Patch Tuesday Microsoft claims to have finally fixed the Follina zero-day flaw in Windows as part of its June Patch Tuesday batch, which included security updates to address 55 vulnerabilities.

    Follina, eventually acknowledged by Redmond in a security advisory last month, is the most significant of the bunch as it has already been exploited in the wild.

    Criminals and snoops can abuse the remote code execution (RCE) bug, tracked as CVE-2022-30190, by crafting a file, such as a Word document, so that when opened it calls out to the Microsoft Windows Support Diagnostic Tool, which is then exploited to run malicious code, such spyware and ransomware. Disabling macros in, say, Word won't stop this from happening.

    Continue reading
  • Azure issues not adequately fixed for months, complain bug hunters
    Redmond kicks off Patch Tuesday with a months-old flaw fix

    Updated Two security vendors – Orca Security and Tenable – have accused Microsoft of unnecessarily putting customers' data and cloud environments at risk by taking far too long to fix critical vulnerabilities in Azure.

    In a blog published today, Orca Security researcher Tzah Pahima claimed it took Microsoft several months to fully resolve a security flaw in Azure's Synapse Analytics that he discovered in January.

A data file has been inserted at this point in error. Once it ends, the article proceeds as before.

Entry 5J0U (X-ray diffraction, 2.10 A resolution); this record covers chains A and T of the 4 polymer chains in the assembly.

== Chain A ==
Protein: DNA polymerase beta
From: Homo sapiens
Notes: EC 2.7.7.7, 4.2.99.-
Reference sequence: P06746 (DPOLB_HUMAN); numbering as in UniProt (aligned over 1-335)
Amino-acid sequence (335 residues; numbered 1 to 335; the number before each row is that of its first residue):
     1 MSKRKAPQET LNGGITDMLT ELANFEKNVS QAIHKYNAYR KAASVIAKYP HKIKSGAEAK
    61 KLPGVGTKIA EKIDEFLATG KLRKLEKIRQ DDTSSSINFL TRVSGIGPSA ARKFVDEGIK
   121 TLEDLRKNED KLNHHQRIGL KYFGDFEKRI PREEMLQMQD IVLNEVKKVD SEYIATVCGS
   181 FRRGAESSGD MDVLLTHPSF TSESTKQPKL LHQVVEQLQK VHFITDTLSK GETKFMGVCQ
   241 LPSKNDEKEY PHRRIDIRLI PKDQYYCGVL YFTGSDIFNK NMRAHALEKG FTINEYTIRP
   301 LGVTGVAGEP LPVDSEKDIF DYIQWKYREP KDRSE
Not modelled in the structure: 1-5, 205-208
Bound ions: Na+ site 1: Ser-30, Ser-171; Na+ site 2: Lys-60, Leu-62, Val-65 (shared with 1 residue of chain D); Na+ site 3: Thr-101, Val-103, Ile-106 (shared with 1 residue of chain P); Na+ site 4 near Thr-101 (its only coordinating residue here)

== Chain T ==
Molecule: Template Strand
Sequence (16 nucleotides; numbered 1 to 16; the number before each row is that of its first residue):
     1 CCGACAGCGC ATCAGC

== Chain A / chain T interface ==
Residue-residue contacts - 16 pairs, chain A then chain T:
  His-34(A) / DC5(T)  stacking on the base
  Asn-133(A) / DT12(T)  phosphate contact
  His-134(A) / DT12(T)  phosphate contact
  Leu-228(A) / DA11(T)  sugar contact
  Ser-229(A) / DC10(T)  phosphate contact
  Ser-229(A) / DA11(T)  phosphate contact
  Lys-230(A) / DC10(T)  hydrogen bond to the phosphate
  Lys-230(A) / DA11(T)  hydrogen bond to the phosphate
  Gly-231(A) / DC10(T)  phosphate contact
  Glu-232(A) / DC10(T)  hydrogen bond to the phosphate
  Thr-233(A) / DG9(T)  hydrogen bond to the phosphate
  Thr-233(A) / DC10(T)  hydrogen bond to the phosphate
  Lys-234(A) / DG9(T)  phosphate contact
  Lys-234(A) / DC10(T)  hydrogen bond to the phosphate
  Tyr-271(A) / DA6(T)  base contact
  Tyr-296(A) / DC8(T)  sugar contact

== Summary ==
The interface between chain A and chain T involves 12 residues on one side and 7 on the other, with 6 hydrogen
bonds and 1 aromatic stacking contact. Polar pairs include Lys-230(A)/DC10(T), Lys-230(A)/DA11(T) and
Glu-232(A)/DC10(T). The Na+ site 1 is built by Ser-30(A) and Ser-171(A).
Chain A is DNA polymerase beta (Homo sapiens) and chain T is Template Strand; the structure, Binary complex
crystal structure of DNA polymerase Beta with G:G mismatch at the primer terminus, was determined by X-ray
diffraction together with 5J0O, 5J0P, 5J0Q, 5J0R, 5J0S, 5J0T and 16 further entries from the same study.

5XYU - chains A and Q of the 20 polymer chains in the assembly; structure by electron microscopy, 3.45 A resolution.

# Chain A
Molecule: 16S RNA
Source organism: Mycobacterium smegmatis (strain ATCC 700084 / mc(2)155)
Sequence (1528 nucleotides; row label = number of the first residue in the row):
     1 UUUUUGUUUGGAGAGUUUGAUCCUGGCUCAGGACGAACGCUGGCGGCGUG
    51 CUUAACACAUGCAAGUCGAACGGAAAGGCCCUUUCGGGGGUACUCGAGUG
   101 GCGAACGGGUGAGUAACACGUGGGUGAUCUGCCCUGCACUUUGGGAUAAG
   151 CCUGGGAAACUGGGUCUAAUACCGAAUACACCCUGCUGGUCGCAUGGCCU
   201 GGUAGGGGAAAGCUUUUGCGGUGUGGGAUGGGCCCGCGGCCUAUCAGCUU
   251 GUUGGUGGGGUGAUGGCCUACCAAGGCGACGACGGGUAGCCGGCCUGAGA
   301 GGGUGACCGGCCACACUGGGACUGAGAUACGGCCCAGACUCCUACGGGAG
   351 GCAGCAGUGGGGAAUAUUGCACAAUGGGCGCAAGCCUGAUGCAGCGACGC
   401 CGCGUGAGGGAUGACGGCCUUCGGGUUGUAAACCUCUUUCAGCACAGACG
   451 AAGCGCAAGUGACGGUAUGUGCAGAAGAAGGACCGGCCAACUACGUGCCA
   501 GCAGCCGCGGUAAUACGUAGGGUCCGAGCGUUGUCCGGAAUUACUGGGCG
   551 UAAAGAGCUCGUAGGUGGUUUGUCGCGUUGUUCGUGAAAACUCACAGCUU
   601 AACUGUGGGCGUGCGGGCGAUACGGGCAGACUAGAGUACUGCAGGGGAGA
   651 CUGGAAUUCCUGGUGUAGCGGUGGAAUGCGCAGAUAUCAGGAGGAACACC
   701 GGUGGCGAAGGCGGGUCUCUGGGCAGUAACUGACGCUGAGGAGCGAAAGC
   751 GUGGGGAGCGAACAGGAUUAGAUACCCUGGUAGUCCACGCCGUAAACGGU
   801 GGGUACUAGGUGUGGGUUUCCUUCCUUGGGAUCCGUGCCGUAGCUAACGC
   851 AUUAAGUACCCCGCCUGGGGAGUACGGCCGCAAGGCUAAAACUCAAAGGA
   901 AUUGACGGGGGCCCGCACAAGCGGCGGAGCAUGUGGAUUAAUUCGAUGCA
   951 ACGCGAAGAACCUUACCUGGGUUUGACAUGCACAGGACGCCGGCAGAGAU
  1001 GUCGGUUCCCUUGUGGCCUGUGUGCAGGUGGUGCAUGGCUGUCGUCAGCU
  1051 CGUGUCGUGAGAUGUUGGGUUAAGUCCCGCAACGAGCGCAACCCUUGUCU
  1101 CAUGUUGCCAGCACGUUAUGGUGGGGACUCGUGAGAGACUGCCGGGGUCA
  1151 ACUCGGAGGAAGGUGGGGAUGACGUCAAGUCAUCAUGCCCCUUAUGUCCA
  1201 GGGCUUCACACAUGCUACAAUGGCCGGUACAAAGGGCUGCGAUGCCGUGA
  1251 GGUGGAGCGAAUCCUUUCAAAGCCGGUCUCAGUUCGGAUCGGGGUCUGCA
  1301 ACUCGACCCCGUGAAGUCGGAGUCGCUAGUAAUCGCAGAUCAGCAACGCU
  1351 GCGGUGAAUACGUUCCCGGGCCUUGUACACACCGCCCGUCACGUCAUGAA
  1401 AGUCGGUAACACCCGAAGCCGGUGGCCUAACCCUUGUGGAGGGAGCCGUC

And in a separate blog published on Monday, Tenable CEO Amit Yoran called out Redmond for its lack of response to – and transparency around – two other vulnerabilities that could be exploited by anyone using Azure Synapse. 

    Continue reading
  • CISA and friends raise alarm on critical flaws in industrial equipment, infrastructure
    Nearly 60 holes found affecting 'more than 30,000' machines worldwide

    Updated Fifty-six vulnerabilities – some deemed critical – have been found in industrial operational technology (OT) systems from ten global manufacturers including Honeywell, Ericsson, Motorola, and Siemens, putting more than 30,000 devices worldwide at risk, according to private security researchers. 

    Some of these vulnerabilities received CVSS severity scores as high as 9.8 out of 10. That is particularly bad, considering these devices are used in critical infrastructure across the oil and gas, chemical, nuclear, power generation and distribution, manufacturing, water treatment and distribution, mining and building and automation industries. 

    The most serious security flaws include remote code execution (RCE) and firmware vulnerabilities. If exploited, these holes could potentially allow miscreants to shut down electrical and water systems, disrupt the food supply, change the ratio of ingredients to result in toxic mixtures, and … OK, you get the idea.

    Continue reading
  • Inside the RSAC expo: Buzzword bingo and the bear in the room
    We mingle with the vendors so you don't have to

    RSA Conference Your humble vulture never liked conference expos – even before finding myself on the show floor during a global pandemic. Expo halls are a necessary evil that are predominatly visited to find gifts to bring home to the kids.